“My career has never achieved great heights. I take that philosophically. I am so lucky to have been able to play in the business/art hybrid that I love for over fifty years. Like Bill and Ted, I’ve had many excellent adventures. So I’m sharing my adventures, successes, and many mistakes to amuse movie nerds worldwide, and perhaps be food for thought and lessons to learn for aspiring filmmakers.” – Brian Trenchard-Smith
A prolific filmmaker and one of the prime movers of what is now fondly looked back upon as the Golden Age of “Ozploitation” cinema of the 1970s and ‘80s, Brian Trenchard-Smith thrilled drive-in and hardtop cinemas with a diverse range of crowd-pleasing films that traversed multi-genres.
His early feature, The Man from Hong Kong (1975), was a rousing martial arts crime flick that starred one-time Australian 007 George Lazenby opposite Taiwanese actor Jimmy Wang Wu (at the time something of a superstar in Hong Kong), while the notorious Turkey Shoot (1982) was a totalitarian action fantasy with extreme levels of graphic violence.
The early Nicole Kidman vehicle BMX Bandits (1983) showed that Trenchard-Smith could successfully deliver a more family-friendly adventure comedy, and with Dead End Drive-In (1986) he gave us a uniquely offbeat and instant cult classic.
Trenchard-Smith’s filmography may comprise a large number of what can be effectively described as director-for-hire jobs, but he rarely failed to leave his own creative stamp on a project.
In Adventures in the B Movie Trade, Trenchard-Smith follows up his 2018 fiction novel Alice Through the Multiverse (adapted from his unproduced screenplay) with an eminently readable and highly illuminating journey through his life and filmmaking career.
Born in England to an Australian father, Trenchard-Smith made his first films while still a teenager, mostly 8mm shorts and a documentary about his school, Wellington College, which was used to entice the parents of prospective new students.
Moving to Australia in 1965, he spent time working at both Channel Ten and Channel Nine in various roles within their news, documentary, and promotional departments, returning to the UK between jobs to work on feature film trailers for the National Screen Service.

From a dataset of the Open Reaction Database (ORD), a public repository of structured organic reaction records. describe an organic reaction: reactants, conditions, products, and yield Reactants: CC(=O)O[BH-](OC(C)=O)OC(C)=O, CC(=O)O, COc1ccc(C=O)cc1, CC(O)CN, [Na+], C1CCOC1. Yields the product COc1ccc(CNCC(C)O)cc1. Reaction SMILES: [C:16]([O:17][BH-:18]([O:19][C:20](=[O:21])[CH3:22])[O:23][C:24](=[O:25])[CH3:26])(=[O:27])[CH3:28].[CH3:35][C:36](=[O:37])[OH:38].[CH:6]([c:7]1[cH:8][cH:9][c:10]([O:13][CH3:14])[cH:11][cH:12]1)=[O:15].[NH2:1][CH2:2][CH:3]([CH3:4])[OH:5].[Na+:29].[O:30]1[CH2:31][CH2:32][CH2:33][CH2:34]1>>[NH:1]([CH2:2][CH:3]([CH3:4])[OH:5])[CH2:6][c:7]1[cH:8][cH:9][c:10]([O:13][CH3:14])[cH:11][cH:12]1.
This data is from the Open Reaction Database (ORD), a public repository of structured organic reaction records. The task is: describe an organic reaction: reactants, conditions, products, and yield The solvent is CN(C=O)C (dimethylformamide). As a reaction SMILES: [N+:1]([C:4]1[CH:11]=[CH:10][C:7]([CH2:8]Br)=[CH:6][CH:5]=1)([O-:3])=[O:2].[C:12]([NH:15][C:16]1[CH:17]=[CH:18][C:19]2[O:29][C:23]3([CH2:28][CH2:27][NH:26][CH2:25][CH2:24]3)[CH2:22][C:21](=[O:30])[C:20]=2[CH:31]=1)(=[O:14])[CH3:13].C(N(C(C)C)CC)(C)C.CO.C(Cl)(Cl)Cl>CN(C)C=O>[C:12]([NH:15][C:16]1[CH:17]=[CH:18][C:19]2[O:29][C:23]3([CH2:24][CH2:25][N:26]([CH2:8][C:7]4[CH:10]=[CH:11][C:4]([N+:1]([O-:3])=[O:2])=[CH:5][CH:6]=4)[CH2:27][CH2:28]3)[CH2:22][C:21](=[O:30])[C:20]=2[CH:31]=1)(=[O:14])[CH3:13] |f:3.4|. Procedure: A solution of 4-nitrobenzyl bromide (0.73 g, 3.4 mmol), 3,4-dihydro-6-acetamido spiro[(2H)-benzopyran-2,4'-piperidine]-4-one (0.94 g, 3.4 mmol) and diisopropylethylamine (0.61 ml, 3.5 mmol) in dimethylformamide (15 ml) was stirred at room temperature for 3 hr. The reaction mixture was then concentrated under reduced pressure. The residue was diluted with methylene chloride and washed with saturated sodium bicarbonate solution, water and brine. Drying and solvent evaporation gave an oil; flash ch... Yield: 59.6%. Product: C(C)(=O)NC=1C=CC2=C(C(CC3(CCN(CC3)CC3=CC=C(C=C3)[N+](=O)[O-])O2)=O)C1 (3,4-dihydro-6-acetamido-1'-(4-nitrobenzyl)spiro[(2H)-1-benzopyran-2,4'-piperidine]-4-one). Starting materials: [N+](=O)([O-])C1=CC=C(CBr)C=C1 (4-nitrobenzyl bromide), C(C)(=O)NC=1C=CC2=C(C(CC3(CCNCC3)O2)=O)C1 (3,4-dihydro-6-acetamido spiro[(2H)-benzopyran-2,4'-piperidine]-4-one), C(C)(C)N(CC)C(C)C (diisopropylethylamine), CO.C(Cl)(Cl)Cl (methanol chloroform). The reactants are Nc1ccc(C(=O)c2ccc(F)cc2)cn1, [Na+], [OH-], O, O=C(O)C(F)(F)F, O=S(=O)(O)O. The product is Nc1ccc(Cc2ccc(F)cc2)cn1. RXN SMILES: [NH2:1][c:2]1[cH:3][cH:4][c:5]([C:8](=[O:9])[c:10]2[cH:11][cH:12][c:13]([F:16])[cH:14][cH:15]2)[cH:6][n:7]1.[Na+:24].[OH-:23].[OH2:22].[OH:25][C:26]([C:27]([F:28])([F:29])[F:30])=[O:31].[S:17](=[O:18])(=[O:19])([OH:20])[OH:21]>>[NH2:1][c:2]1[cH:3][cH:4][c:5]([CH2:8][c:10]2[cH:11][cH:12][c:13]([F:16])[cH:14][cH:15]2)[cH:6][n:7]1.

Trenchard-Smith’s breakout came with The Stuntmen (1973), a television documentary on stunt performers, which screened on the Nine network and was shot in colour on a budget of $16,000 (colour TV was not introduced in Australia until March of 1975). Comprised of interviews, archival footage and death-defying stunts filmed exclusively for the documentary, The Stuntmen not only won Best Documentary at the 1973 Australian Film Awards, it marked the start of Trenchard-Smith’s working relationship with Grant Page, the acclaimed Australian stuntman who would continue to collaborate with the filmmaker on projects like Kung-Fu Killers (1974, another television special), Death Cheaters (1976), and Stunt Rock (1978).
Grant also provided exhilarating stunt work for The Man from Hong Kong, Trenchard-Smith’s first real theatrical release (his debut was the faux VD sex comedy The Love Epidemic, released earlier in 1975). Originally planned as a vehicle for Bruce Lee before the martial arts superstar died suddenly in 1973, The Man from Hong Kong was the first cinematic co-production between Australia and Hong Kong, and helped to raise international awareness of the growing Australian film industry and its potential commercial power and global reach. With Jimmy Wang Yu and George Lazenby facing off in the lead roles, and an impressive roster of supporting talent that included Bill Hunter, Rebecca Gilling, Frank Thring, Roger Ward and Hugh Keays-Byrne (not to mention Trenchard-Smith himself), The Man from Hong Kong is about as good as an Australian riff on James Bond that you were ever likely to see at that time. The film’s visibility also benefited from the inclusion of “Sky High”, a catchy pop tune performed by an English band called Jigsaw (renamed British Jigsaw in Australia). Played 007-like over the film’s exciting opening credit sequence (where a hang glider soars high over Hong Kong), the song became a top five hit in many countries, including the United States, Australia, and Japan (where it hit top spot). While Trenchard-Smith admits that refusing to cut the film to avoid an R rating in Australia hurt the film financially, The Man from Hong Kong had enough presales in foreign markets to turn a profit.